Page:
It was only from about the 1950s onward that rugby shirts became part of everyday fashion. As often happens, fans started wearing game kit as a show of support and, given the context with which the game of rugby was still mostly associated, the garment gained quite a posh reputation. Rugby shirts duly became known as kick-about casualwear for the privately educated, particularly across the pond.
Just as a generation of Brits were beginning to subvert the upper-class associations of the rugby shirt in the UK — think of the aforementioned Hockney and Jagger in the 1960s — that same item came to epitomise a certain Ivy League aesthetic in America. There’s perhaps no better illustration of this than the fact that both Gant and Ralph Lauren, two of the premier purveyors of all things Ivy, should have dedicated (and now defunct) lines respectively called ‘Rugger’ and ‘Rugby’.
Even in the US, however, the garment soon gained a more diverse following. Patagonia founder Yvon Chouinard is widely credited with introducing regulation rugby shirts imported from Britain into US mountain climbing circles in the 1970s, thus giving the rugby back some of its original rugged flair. And by the 1990s, as part of hip-hop’s wider appropriation of traditional prep style, rugby shirts also found their way into streetwear in large part thanks to generations of emcees ranging from Snoop Dogg, to Kanye West, to Chance the Rapper wearing them on stage.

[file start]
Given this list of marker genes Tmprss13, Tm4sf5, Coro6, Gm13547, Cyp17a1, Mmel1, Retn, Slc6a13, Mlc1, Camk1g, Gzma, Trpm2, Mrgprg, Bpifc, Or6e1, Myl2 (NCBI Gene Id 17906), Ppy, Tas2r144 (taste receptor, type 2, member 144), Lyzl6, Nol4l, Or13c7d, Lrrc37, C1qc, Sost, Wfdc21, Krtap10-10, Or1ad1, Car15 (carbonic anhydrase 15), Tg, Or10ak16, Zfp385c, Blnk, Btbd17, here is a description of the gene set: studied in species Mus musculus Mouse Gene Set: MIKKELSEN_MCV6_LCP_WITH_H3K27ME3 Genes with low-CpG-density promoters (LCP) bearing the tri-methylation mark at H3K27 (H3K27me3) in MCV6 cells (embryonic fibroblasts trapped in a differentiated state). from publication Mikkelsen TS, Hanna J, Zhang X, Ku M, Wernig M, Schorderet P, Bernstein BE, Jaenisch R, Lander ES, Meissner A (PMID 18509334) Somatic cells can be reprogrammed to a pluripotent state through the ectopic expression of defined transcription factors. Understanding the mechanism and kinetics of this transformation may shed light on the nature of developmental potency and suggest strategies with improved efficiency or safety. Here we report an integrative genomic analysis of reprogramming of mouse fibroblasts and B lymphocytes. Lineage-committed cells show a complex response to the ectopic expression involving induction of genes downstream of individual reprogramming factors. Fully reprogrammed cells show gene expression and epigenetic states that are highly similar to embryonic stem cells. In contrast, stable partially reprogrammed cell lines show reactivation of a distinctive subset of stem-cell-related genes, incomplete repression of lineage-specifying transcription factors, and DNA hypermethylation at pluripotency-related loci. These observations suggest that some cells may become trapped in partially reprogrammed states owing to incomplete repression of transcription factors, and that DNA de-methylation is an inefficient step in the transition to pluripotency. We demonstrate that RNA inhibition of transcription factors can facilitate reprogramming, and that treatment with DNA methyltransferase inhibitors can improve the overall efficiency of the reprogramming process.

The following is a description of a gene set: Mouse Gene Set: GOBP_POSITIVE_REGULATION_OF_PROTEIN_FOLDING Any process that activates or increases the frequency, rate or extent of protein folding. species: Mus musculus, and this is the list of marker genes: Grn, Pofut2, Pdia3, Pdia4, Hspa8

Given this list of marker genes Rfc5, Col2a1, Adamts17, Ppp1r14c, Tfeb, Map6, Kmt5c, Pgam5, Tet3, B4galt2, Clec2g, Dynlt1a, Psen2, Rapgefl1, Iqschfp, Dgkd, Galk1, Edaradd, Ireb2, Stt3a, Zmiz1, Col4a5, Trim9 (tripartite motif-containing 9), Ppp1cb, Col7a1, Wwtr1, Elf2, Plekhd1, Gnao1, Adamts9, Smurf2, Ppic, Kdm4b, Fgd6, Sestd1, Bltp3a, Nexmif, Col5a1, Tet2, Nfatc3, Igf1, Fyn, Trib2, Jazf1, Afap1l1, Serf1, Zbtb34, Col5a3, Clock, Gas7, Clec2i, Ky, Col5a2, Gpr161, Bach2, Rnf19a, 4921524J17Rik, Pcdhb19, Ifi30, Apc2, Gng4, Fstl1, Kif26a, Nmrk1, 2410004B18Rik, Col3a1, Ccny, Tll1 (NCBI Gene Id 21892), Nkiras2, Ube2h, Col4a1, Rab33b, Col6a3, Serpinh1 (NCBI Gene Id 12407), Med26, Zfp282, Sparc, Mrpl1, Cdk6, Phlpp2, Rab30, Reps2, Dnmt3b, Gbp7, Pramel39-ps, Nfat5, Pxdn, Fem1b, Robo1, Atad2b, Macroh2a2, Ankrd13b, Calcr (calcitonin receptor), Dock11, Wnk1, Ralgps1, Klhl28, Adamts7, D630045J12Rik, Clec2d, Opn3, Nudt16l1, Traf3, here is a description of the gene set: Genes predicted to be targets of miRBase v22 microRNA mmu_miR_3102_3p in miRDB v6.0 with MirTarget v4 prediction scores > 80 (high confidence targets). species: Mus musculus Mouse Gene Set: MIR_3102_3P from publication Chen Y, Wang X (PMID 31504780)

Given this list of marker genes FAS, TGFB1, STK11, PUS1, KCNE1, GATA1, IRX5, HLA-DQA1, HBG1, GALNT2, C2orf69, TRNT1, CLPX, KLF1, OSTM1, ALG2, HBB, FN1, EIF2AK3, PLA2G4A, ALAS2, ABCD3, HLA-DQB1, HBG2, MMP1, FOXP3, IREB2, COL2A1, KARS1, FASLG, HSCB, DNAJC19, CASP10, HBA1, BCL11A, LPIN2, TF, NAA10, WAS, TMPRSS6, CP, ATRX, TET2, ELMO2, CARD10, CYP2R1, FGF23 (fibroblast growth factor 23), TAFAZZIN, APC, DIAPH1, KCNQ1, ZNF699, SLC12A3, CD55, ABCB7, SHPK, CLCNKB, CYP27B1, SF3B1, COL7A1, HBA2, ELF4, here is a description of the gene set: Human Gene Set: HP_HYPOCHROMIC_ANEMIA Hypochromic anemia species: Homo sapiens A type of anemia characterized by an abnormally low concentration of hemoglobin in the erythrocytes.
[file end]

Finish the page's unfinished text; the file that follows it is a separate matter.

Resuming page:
I’ve worn rugby shirts for most of my life, initially strictly under coercion and now entirely and enthusiastically by choice. I’ve written before about how my one-time hatred of all sports has given way to a love of sport-infused clothing and rugby represents what might be the best example of this trajectory. There was a time during my school years when I was forced to play rugby six out of seven days a week and I hated every second of it; now any day on which I can pull on a snug rugby jersey is always the happier for it. I have a couple of them that I cycle through: a retro South African rugby jersey I wear while watching my home nation play, a beat-up Patagonia number that is a regular fixture on autumnal hikes, and a preppier one I bought earlier this year from the first viral Babenzein-era J.Crew collection. I’ve also long had my eye on something in this order from one of the newer generation of preppy outfitters like Rowing Blazers, Drake’s, Noah, and ALD, or one of the more old-school styles from the likes of Barbarian, Withernot, Battenwear, and Community Clothing. There are even times when I manage to convince myself I too would look good in one of those David Beckham rugby shirts by Kent & Curwen, although those moments soon pass. Mostly, though, I wish I had hung onto the jerseys I wore while actually playing rugby back in high school. But, not unlike the classic rugby shirt in the context of the professional game today, those have sadly long since disappeared.